The treatment of adolescent transsexuals: changing insights

J Sex Med. 2008 Aug;5(8):1892-7. doi: 10.1111/j.1743-6109.2008.00870.x. Epub 2008 Jun 28.


Introduction: Treatment of individuals with gender identity disorder (GID) has in medicine nearly always met with a great deal of skepticism. Professionals largely follow the Standards of Care of the World Professional Association for Transgender Health. For adolescents, specific guidelines have also been issued by the British Royal College of Psychiatrists.

Aim: To describe the stepwise changes in treatment policy which, in recent years, have been made by the team of the Gender Identity Clinic at the VU University Medical Center in Amsterdam, The Netherlands.

Methods: The first step taken to treat adolescents was that, after careful evaluation, (cross-sex hormone) treatment could start between the ages of 16 and 18 years. A further step was the suppression of puberty by means of gonadotropin-releasing hormone analogs in 12-16 year olds; the latter serves also as a diagnostic tool. Very recently, other clinics in Europe and North America have followed this policy. Results. The first results from the Amsterdam clinic show that this policy is promising.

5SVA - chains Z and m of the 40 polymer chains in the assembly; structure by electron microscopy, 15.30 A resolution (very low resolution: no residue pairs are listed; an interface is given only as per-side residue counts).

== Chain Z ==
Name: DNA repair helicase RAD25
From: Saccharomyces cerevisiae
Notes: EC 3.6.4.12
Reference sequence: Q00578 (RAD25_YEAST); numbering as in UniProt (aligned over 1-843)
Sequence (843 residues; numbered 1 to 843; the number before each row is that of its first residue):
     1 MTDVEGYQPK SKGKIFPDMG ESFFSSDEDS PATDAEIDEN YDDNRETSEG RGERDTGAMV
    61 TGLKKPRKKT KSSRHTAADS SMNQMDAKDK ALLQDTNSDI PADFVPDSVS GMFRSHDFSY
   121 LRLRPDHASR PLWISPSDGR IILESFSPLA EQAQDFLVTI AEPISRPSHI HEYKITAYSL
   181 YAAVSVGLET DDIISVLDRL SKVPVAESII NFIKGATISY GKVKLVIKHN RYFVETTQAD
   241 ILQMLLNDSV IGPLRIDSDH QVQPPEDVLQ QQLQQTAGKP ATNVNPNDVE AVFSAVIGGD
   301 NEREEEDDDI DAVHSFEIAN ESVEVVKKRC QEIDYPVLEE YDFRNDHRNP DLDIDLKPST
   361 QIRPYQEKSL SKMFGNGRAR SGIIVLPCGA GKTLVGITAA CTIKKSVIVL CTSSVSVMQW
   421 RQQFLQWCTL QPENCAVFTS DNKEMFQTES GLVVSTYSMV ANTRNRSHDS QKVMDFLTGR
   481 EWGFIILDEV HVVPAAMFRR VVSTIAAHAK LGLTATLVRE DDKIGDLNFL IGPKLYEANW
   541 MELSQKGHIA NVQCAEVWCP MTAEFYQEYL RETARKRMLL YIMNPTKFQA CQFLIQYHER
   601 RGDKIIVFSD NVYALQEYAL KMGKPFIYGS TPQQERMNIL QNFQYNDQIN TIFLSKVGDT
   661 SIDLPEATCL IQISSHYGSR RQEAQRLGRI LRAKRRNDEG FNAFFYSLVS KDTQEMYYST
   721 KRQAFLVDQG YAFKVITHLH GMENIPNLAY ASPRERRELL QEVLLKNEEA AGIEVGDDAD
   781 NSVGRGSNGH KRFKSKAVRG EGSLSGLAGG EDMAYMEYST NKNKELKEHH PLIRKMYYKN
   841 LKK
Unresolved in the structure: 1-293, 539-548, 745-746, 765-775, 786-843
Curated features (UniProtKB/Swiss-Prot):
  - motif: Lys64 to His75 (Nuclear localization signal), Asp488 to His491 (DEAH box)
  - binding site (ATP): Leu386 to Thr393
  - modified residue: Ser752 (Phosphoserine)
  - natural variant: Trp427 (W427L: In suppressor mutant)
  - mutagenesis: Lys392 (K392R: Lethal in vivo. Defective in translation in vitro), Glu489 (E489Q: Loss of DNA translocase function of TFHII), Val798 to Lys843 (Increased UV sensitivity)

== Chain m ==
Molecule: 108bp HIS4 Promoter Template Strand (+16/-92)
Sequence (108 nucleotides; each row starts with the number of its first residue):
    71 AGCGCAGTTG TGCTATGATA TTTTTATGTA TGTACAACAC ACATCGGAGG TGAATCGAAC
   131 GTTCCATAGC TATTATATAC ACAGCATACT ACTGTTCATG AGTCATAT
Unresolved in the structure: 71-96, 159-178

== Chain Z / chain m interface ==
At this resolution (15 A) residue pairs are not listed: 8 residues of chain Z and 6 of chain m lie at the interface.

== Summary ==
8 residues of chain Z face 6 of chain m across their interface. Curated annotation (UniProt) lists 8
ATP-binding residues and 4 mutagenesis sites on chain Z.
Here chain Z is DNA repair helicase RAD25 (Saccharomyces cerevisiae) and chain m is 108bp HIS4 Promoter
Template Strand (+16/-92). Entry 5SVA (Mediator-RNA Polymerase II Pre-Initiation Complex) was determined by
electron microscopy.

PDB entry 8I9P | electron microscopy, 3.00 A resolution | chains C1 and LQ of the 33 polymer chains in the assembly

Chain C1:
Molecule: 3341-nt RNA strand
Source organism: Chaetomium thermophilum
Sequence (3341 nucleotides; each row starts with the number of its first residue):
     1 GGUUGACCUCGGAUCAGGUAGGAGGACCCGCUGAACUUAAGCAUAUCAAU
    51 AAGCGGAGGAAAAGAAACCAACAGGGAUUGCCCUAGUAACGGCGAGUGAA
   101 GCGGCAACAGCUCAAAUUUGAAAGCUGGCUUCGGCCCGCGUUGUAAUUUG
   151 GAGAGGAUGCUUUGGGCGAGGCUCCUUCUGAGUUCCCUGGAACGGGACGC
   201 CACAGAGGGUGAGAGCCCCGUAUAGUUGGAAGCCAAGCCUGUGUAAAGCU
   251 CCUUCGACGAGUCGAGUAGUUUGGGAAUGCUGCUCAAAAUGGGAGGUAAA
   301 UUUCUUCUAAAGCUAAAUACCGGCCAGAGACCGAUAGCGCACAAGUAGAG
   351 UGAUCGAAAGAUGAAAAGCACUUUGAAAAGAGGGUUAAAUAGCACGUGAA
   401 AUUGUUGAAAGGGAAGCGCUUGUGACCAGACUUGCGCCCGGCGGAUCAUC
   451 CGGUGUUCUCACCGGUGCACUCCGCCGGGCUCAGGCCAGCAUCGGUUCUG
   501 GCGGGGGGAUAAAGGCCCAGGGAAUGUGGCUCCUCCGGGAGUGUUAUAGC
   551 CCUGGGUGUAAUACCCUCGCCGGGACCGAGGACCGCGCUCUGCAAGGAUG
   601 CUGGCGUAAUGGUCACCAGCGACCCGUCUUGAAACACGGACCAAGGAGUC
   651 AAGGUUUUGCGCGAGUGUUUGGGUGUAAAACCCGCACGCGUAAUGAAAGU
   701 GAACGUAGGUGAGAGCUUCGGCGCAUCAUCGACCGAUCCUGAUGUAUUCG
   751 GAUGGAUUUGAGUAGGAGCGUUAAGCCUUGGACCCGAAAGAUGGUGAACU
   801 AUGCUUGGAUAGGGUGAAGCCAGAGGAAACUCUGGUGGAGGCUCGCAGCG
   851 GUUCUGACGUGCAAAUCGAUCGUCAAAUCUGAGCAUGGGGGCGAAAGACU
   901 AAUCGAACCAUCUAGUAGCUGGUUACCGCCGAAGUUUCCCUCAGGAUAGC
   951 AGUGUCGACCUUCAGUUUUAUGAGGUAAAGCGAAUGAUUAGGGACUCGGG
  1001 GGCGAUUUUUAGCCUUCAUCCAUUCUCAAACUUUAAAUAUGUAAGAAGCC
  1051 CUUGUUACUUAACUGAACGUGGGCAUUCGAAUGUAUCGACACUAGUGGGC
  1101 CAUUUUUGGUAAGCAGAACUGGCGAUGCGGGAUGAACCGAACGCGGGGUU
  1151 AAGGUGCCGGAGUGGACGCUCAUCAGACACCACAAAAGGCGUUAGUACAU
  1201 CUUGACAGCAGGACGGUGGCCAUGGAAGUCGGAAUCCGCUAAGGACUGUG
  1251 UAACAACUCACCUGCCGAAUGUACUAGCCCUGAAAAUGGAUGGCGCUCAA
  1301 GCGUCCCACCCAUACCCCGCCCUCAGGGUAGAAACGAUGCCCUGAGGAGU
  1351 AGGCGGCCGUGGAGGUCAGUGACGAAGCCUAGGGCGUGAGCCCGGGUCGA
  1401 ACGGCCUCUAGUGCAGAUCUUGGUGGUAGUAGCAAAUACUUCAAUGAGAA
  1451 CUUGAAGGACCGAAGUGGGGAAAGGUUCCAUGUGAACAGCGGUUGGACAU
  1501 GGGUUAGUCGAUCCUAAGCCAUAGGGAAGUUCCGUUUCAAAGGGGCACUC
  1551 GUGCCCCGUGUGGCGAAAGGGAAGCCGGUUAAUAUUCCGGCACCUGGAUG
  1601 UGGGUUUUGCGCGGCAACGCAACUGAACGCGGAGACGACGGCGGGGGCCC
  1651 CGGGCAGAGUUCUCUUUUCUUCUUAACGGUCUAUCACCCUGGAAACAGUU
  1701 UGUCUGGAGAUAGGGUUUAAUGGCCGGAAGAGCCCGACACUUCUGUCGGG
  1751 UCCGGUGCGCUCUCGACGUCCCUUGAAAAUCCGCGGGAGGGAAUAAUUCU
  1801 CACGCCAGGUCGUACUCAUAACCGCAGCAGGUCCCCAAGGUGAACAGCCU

Conclusions: Professionals who take responsibility for these youth and are willing to help should yet be fully aware of the impact of their interventions. In this article, the pros and cons of the various approaches to youngsters with GID are presented, hopefully inciting a sound scientific discussion of the issue.

MeSH terms

  • Adolescent
  • Adult
  • Child
  • Ethics, Medical
  • Female
  • Gender Identity
  • Gonadotropin-Releasing Hormone / analogs & derivatives
  • Gonadotropin-Releasing Hormone / therapeutic use
  • Health Policy
  • Humans
  • Informed Consent / legislation & jurisprudence
  • Male
  • Netherlands
  • Patient Care Team / ethics
  • Puberty / drug effects
  • Referral and Consultation / ethics
  • Transsexualism / diagnosis
  • Transsexualism / psychology
  • Transsexualism / therapy*
  • Young Adult


  • Gonadotropin-Releasing Hormone